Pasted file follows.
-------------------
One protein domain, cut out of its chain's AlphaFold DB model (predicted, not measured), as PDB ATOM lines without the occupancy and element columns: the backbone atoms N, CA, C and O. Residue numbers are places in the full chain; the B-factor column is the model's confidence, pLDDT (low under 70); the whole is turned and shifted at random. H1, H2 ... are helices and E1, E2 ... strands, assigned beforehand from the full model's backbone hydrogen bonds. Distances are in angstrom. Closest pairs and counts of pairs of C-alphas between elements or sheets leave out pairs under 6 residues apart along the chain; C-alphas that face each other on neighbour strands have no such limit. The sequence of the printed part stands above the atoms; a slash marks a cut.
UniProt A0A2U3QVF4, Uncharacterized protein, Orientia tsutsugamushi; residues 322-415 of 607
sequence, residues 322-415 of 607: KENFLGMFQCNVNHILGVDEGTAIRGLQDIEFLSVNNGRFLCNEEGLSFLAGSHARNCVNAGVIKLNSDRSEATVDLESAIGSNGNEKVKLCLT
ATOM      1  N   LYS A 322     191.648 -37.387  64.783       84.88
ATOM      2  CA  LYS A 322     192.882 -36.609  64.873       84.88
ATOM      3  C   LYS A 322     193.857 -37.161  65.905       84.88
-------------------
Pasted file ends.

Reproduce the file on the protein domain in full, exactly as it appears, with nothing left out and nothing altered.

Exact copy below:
One protein domain, cut out of its chain's AlphaFold DB model (predicted, not measured), as PDB ATOM lines without the occupancy and element columns: the backbone atoms N, CA, C and O. Residue numbers are places in the full chain; the B-factor column is the model's confidence, pLDDT (low under 70); the whole is turned and shifted at random. H1, H2 ... are helices and E1, E2 ... strands, assigned beforehand from the full model's backbone hydrogen bonds. Distances are in angstrom. Closest pairs and counts of pairs of C-alphas between elements or sheets leave out pairs under 6 residues apart along the chain; C-alphas that face each other on neighbour strands have no such limit. The sequence of the printed part stands above the atoms; a slash marks a cut.
UniProt A0A2U3QVF4, Uncharacterized protein, Orientia tsutsugamushi; residues 322-415 of 607
sequence, residues 322-415 of 607: KENFLGMFQCNVNHILGVDEGTAIRGLQDIEFLSVNNGRFLCNEEGLSFLAGSHARNCVNAGVIKLNSDRSEATVDLESAIGSNGNEKVKLCLT
ATOM      1  N   LYS A 322     191.648 -37.387  64.783       84.88
ATOM      2  CA  LYS A 322     192.882 -36.609  64.873       84.88
ATOM      3  C   LYS A 322     193.857 -37.161  65.905       84.88